Industry observers nodded in agreement last week at the conclusions of a scathing internal assessment that has come to be called the "peanut butter" memo. Written by Brad Garlinghouse and leaked to The Wall Street Journal, the memo comes at a time when many say the Web portal has lost its competitive edge.
In it, Garlinghouse - a senior vice president of communications, communities, and front doors at Yahoo - argues that the company must stop spreading a thin layer of "peanut butter" across myriad opportunities and instead focus on key areas, improve upper-management accountability and reorganise, including a headcount reduction of as much as 20 per cent.
Like other noteable executive memos, Garlinghouse's missive didn't say anything that hadn't been said before. But its peanut butter analogy did crystallise the problems facing Yahoo, just as Bill Gates "Trustworthy Computing" set a vision for Microsoft employees in the area of security in 2002.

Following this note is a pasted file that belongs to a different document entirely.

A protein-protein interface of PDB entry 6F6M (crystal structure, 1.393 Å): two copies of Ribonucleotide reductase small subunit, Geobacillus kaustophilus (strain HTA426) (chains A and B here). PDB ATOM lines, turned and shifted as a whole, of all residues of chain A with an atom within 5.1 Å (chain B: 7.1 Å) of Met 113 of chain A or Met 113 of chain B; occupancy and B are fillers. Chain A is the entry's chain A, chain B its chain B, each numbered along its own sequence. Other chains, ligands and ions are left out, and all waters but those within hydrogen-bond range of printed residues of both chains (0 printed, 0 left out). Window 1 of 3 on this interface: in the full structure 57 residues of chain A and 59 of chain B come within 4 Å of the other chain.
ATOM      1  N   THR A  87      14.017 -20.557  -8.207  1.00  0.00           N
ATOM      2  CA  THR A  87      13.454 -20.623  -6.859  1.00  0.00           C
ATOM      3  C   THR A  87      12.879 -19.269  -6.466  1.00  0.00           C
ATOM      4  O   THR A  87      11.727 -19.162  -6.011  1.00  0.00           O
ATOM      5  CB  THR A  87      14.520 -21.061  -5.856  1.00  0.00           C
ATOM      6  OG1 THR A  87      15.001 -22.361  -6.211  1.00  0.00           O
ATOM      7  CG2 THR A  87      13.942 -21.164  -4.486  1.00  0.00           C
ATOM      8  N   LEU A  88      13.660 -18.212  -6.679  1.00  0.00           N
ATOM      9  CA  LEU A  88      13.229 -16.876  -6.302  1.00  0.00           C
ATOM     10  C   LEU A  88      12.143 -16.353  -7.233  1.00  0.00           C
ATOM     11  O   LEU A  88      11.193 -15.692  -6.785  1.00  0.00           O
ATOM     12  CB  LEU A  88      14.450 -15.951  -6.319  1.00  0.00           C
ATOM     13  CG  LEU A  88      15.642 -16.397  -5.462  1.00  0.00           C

"The basic idea is very much on the mark, and I'd expect Yahoo would try to respond and become more focused," says financial analyst Clayton Moran, a senior vice president at Stanford Group Company. "But it's going to be challenging."
The confidential memo, which The Wall Street Journal obtained and posted on its Web site, says Yahoo lacks "a focused, cohesive vision" which has made it "reactive" and eager to be "everything to everyone." As have many companies before it, Yahoo has become a victim of its own success, said Allen Weiner, a Gartner analyst.
By nailing the all-in-one Web portal model, it became that market's dominant player, but now it must adapt to a changing landscape and must become better at integrating services. "Yahoo is by no means out of the game, but [it's time] to execute on a more tightly focused vision. That's what's missing. Garlinghouse is right in saying there are way too many people doing way too many things," Weiner said.
The Wall Street Journal reported that Garlinghouse wrote the memo in October and circulated it among Yahoo's top executive brass. In response, Chief Operating Officer Dan Rosensweig appointed Garlinghouse to head a committee tasked with studying the memo's issues, the Journal reported.